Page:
QBCC to keep eagle-eye on suspected illegal phoenixing

6 January 2017

The Queensland Building and Construction Commission (QBCC) will be keeping a watchful eye on suspected illegal phoenixing activity in the wake of the collapse of the builder Cullen Group Australia Pty Ltd.

Chair of the Queensland Building and Construction Board (QBC) Dick Williams, said that the use of pre-packaged liquidations had become commonplace in the industry and he had instructed the QBCC to maintain a watching brief on any suspected illegal phoenixing.

“We have a situation here where subcontractors and suppliers have been left in the lurch for tens of millions of dollars,” Mr Williams said.

“If these hard working people have had their lives and livelihoods put through the wringer as a result of underhanded corporate gamesmanship, then people should be held to account.

I’ve sought the Commissioner’s assurance that any suspected illegal phoenixing is referred to the appropriate regulatory agency. To that end, he has informed me that the QBCC has already referred allegations of illegal phoenix activity against the Cullen Group to the Australian Securities and Investments Commission (ASIC).”

QBCC Commissioner Brett Bassett said the organisation would provide any assistance required to ASIC.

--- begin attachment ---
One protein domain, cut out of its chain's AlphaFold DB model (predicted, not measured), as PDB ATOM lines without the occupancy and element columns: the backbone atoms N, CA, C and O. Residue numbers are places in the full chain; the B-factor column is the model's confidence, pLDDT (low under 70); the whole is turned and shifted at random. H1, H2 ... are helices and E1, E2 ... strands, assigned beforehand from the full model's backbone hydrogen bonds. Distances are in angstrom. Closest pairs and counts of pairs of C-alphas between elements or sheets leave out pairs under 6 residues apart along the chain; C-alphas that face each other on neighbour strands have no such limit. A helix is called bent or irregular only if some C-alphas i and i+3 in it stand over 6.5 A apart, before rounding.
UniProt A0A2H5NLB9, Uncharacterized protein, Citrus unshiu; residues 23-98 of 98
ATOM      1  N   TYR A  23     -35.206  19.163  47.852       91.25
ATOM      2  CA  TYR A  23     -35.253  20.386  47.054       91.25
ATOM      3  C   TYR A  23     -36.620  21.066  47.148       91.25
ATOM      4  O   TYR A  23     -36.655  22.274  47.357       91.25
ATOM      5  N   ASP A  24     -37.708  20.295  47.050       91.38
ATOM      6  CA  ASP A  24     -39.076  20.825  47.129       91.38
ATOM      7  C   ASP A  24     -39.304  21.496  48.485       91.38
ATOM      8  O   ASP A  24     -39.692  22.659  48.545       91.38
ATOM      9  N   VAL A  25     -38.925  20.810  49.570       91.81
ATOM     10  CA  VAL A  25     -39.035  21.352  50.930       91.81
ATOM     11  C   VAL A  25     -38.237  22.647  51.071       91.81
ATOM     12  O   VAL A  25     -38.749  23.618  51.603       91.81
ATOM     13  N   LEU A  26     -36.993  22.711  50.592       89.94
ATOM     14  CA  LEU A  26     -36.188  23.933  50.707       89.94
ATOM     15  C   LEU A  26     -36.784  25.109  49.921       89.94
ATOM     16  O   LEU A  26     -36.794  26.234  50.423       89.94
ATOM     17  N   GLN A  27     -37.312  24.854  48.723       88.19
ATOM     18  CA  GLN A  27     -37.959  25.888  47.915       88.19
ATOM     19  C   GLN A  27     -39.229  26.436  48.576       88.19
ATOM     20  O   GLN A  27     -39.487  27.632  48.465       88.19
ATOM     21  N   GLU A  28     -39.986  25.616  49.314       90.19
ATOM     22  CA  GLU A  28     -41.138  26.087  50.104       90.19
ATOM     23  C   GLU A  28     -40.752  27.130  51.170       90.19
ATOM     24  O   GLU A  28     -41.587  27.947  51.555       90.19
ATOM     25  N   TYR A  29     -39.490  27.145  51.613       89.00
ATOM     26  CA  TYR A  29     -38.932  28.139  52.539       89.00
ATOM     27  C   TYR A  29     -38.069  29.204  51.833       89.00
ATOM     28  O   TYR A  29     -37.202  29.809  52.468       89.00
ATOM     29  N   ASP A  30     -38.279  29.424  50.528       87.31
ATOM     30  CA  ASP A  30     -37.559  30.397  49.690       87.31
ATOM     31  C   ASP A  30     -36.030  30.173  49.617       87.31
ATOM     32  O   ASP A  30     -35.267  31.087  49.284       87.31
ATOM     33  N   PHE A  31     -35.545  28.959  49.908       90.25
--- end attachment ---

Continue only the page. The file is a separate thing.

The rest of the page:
“The QBCC maintains the register of all licensed builders in Queensland and any person who wishes to apply for a new QBCC licence, will be appropriately scrutinised.

“If people have concerns about phoenixing they should contact the QBCC or ASIC directly,” Mr Bassett said.

Mr Williams said that a bunch of bad apples using underhanded corporate tactics was reflecting badly on what is a strong and important industry.

“I have been around the construction sector for a long time, and the people who build this State are good hard-working people.

“We can’t let a minority of people, who think they have licence to behave without basic morals and decency, hurt confidence in this sector.

“The new QBC Board is committed to making sure that construction in Queensland is run in a way that is open, transparent and fair.”

The QBCC can be contacted on 139 333, 24 hours a day.


For enquiries call 139 333.